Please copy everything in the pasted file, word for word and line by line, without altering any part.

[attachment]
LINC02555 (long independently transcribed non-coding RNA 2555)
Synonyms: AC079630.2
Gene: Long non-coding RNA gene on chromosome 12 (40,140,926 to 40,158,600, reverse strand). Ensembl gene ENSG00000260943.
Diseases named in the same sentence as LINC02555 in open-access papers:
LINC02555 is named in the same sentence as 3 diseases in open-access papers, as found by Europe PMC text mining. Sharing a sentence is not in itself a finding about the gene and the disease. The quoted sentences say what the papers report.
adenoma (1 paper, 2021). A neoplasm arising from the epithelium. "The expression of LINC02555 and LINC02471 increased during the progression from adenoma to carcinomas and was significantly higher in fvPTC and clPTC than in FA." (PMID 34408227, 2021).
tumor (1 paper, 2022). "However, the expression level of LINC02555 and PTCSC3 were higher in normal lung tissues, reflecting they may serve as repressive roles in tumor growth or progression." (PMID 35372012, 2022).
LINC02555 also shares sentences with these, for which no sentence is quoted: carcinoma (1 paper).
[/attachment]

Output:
LINC02555 (long independently transcribed non-coding RNA 2555)
Synonyms: AC079630.2
Gene: Long non-coding RNA gene on chromosome 12 (40,140,926 to 40,158,600, reverse strand). Ensembl gene ENSG00000260943.
Diseases named in the same sentence as LINC02555 in open-access papers:
LINC02555 is named in the same sentence as 3 diseases in open-access papers, as found by Europe PMC text mining. Sharing a sentence is not in itself a finding about the gene and the disease. The quoted sentences say what the papers report.
adenoma (1 paper, 2021). A neoplasm arising from the epithelium. "The expression of LINC02555 and LINC02471 increased during the progression from adenoma to carcinomas and was significantly higher in fvPTC and clPTC than in FA." (PMID 34408227, 2021).
tumor (1 paper, 2022). "However, the expression level of LINC02555 and PTCSC3 were higher in normal lung tissues, reflecting they may serve as repressive roles in tumor growth or progression." (PMID 35372012, 2022).
LINC02555 also shares sentences with these, for which no sentence is quoted: carcinoma (1 paper).